There is currently plenty of discussion in the industry about the Office of State Revenue looking closely at payroll tax compliance, so to help, I thought I would outline some points for business owners to think about, especially if you are worrying about these matters in the middle of the night.
A common problem is confusing the issues that are typically addressed during an OSR review. Also, there is nothing out of the ordinary for OSR to review a business to check how they are complying with the legislation.
On the matter of the specific issues that are commonly mistakenly two spring to mind. Firstly, Grouping for Payroll Tax, and secondly, Exempt Independent Contractors.
So let’s address Contractors first.
- Know the law and its specific requirements. To do this, speak to your independent professional advisor, someone who understands the details of the law.
- Contractors are specifically discussed (for NSW) in the following link NSW payroll tax information 2013-14. It clearly states the grounds on which exempt status is granted.
- Don’t generalise. Payroll tax is legislated in states separately, and applies to services provided to achieve the core income production of the company.
- The wording says, where a contractor agreement is “not exempt” then they are included for payroll tax purposes. Therefore understanding the meaning of an exempt agreement is crucial.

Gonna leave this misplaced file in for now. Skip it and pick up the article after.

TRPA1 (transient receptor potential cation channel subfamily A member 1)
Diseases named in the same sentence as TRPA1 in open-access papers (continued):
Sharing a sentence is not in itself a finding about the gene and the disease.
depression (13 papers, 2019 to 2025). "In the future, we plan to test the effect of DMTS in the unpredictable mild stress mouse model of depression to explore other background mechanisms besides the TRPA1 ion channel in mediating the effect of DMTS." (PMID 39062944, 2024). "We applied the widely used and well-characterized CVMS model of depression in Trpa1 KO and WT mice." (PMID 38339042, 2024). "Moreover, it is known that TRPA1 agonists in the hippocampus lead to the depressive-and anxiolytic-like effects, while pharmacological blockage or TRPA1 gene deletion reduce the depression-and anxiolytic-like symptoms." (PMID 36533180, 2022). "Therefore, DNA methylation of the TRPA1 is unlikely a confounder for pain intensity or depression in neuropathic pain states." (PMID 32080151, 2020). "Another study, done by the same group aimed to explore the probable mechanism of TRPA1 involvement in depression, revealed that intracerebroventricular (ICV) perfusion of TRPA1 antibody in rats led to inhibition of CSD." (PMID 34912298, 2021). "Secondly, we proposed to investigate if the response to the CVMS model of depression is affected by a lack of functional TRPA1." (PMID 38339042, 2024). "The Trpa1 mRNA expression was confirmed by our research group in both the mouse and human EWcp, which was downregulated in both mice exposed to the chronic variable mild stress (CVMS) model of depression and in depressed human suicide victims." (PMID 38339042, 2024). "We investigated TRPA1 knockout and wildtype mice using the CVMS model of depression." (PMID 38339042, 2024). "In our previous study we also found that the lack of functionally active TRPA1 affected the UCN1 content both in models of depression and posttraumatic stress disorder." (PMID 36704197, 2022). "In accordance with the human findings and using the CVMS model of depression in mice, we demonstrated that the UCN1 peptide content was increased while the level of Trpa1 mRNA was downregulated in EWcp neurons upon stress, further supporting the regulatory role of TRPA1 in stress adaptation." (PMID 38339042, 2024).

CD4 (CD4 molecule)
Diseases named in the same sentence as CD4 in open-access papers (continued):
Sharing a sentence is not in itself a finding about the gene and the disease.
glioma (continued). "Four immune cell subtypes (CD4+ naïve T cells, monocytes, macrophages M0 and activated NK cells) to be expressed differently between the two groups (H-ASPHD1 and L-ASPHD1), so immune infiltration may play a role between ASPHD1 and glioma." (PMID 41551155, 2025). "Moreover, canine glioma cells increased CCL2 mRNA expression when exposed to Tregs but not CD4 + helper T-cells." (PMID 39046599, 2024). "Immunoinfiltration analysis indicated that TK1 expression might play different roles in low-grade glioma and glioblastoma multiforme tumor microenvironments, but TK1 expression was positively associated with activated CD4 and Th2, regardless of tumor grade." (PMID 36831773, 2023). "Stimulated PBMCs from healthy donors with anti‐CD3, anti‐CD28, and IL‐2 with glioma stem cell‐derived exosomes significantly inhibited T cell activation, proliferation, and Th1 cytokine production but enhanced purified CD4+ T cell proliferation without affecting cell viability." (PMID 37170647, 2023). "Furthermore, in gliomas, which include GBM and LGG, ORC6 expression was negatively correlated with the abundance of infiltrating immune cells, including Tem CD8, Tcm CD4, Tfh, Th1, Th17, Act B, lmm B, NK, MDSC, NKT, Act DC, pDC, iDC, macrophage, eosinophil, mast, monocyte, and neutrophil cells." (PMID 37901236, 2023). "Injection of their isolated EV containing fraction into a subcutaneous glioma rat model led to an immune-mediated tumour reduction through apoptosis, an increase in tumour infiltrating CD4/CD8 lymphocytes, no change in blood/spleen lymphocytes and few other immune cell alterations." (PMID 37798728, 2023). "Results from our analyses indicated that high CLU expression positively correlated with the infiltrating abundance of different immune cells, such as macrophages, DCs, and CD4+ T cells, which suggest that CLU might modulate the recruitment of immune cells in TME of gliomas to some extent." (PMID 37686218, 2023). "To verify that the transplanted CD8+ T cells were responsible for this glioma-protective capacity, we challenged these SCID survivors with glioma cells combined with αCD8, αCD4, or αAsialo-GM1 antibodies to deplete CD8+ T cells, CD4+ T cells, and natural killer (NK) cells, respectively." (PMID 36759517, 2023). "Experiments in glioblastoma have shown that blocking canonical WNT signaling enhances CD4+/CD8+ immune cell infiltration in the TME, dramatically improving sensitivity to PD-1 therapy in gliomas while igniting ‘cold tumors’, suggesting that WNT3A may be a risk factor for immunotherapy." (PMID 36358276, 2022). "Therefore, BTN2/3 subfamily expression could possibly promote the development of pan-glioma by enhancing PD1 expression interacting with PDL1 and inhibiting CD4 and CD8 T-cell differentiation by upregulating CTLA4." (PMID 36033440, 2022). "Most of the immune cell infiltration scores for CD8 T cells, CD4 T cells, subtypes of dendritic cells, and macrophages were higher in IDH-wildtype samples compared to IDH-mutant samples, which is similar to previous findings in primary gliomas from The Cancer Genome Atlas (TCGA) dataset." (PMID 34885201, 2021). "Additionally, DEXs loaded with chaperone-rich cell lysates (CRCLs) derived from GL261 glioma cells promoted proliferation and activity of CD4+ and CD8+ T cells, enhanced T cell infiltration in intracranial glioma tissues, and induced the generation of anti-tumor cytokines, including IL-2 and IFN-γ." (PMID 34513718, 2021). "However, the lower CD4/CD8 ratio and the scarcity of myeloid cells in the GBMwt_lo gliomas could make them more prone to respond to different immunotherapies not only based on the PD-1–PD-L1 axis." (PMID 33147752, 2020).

- The biggest mistake for people is not doing the hard work up front to properly understand what is required to correctly implement a legal contractual agreement.
- No two agreements are identical. Therefore you’ll need to look at each contract on its own and the outcomes that you and your professional advisor determine. The paper work matters and it is a case by case basis whether a contractor agreement is exempt. Ultimately it comes down to the paperwork and how the money is handled.
As I mentioned, people often confuse the above matter with “Grouping”. Grouping is a matter that relates to the common ownership of separate entities. Should the OSR deem that companies are grouped for payroll tax purposes, then the grouped companies will share the payroll tax free threshold and, combine all qualifying payroll amounts in each of the grouped entities to calculate the amount payable for payroll tax.